Defra secretary Michael Gove has refused to say whether he is committed to culling badgers as a means of controlling bovine tuberculosis in cattle.
Mr Gove was responding to a question from Farmers Weekly after delivering a keynote address to the NFU conference in Birmingham on Tuesday (20 February).
It follows a government announcement that Defra is to review its bovine TB strategy and progress towards its goal of eliminating the disease within 25 years.
Mr Gove was asked whether he was committed to the cull – and whether he believed it was compatible with his pledges on animal welfare and securing a “green Brexit”.
He replied: “Bovine TB is a threat to animal welfare – it is a disease that causes suffering and death to the animal population, which should be front and centre of any disease eradication strategy.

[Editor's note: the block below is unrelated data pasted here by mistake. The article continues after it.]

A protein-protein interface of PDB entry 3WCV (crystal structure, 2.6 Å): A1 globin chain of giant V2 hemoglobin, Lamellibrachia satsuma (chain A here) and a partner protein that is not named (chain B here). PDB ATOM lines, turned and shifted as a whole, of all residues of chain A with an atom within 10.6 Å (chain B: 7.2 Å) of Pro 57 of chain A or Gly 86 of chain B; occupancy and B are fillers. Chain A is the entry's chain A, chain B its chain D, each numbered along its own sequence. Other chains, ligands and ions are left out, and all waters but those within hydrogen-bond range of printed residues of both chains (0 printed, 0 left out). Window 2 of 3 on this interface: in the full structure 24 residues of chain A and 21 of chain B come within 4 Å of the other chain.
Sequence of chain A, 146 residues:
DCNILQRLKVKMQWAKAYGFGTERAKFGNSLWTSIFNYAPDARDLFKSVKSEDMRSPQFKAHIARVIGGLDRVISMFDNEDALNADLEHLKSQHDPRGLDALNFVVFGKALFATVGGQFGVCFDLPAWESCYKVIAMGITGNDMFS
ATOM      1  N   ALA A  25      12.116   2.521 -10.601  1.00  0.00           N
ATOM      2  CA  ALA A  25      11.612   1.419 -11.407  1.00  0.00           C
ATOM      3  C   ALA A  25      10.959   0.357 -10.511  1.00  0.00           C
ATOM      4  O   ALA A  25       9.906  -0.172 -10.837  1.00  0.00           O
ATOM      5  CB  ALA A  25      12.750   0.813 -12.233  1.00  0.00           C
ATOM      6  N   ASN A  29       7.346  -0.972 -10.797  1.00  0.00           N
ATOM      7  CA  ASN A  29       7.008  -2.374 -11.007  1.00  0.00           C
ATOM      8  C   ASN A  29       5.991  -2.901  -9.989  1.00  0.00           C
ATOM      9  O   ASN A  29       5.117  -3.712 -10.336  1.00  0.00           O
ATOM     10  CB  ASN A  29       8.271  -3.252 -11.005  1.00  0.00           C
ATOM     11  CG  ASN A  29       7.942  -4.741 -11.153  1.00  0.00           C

“We know there has been controversy over aspects of the approach that this government has taken to bovine TB.
“My whole approach is to be guided by the science. What we want to do is progressively reduce and eliminate this disease in a way which ensures that all animals can be better protected from infection.
“We continually keep under review the best means of doing so.”
“The right thing to do is to say what does the science tell us about how we can ensure that we can prevent this disease spreading and prevent more animals – and for that matter more farm businesses – from suffering as a result.”
Asked again whether he was committed to the cull, Mr Gove replied: “I am committed to following the science in order to ensure we have the best method possible of containing and dealing with this disease.”
He added: “None of us want to be engaged in any particular method because we have an attachment to a particular method.
“We follow the science in order to make sure we deal with the disease.”
Before he was Defra secretary, Mr Gove voted on 5 June 2013 in favour of culling badgers in an effort to control bovine tuberculosis.